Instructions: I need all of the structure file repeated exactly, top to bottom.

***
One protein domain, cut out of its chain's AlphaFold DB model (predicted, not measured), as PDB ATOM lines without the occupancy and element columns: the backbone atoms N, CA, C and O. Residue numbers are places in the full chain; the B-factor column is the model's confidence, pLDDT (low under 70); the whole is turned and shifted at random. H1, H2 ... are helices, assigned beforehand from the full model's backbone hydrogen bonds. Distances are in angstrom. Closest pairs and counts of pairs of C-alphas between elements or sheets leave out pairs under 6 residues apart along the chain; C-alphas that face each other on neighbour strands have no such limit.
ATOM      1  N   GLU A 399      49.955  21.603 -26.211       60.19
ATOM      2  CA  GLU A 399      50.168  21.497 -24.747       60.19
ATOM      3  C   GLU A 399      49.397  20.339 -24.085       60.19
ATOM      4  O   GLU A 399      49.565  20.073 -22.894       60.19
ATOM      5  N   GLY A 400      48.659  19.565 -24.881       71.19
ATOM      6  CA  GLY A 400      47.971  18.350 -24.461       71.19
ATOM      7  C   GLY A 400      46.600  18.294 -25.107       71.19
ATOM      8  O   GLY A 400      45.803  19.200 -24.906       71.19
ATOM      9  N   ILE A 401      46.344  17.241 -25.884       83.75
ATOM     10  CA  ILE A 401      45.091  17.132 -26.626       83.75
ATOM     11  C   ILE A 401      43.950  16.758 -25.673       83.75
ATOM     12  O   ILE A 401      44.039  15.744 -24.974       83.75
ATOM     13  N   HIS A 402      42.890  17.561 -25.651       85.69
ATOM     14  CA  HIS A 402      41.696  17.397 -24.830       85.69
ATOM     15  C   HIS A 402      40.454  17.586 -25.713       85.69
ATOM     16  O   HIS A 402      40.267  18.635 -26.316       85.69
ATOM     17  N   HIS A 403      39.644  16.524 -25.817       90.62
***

One protein domain, cut out of its chain's AlphaFold DB model (predicted, not measured), as PDB ATOM lines without the occupancy and element columns: the backbone atoms N, CA, C and O. Residue numbers are places in the full chain; the B-factor column is the model's confidence, pLDDT (low under 70); the whole is turned and shifted at random. H1, H2 ... are helices, assigned beforehand from the full model's backbone hydrogen bonds. Distances are in angstrom. Closest pairs and counts of pairs of C-alphas between elements or sheets leave out pairs under 6 residues apart along the chain; C-alphas that face each other on neighbour strands have no such limit.
ATOM      1  N   GLU A 399      49.955  21.603 -26.211       60.19
ATOM      2  CA  GLU A 399      50.168  21.497 -24.747       60.19
ATOM      3  C   GLU A 399      49.397  20.339 -24.085       60.19
ATOM      4  O   GLU A 399      49.565  20.073 -22.894       60.19
ATOM      5  N   GLY A 400      48.659  19.565 -24.881       71.19
ATOM      6  CA  GLY A 400      47.971  18.350 -24.461       71.19
ATOM      7  C   GLY A 400      46.600  18.294 -25.107       71.19
ATOM      8  O   GLY A 400      45.803  19.200 -24.906       71.19
ATOM      9  N   ILE A 401      46.344  17.241 -25.884       83.75
ATOM     10  CA  ILE A 401      45.091  17.132 -26.626       83.75
ATOM     11  C   ILE A 401      43.950  16.758 -25.673       83.75
ATOM     12  O   ILE A 401      44.039  15.744 -24.974       83.75
ATOM     13  N   HIS A 402      42.890  17.561 -25.651       85.69
ATOM     14  CA  HIS A 402      41.696  17.397 -24.830       85.69
ATOM     15  C   HIS A 402      40.454  17.586 -25.713       85.69
ATOM     16  O   HIS A 402      40.267  18.635 -26.316       85.69
ATOM     17  N   HIS A 403      39.644  16.524 -25.817       90.62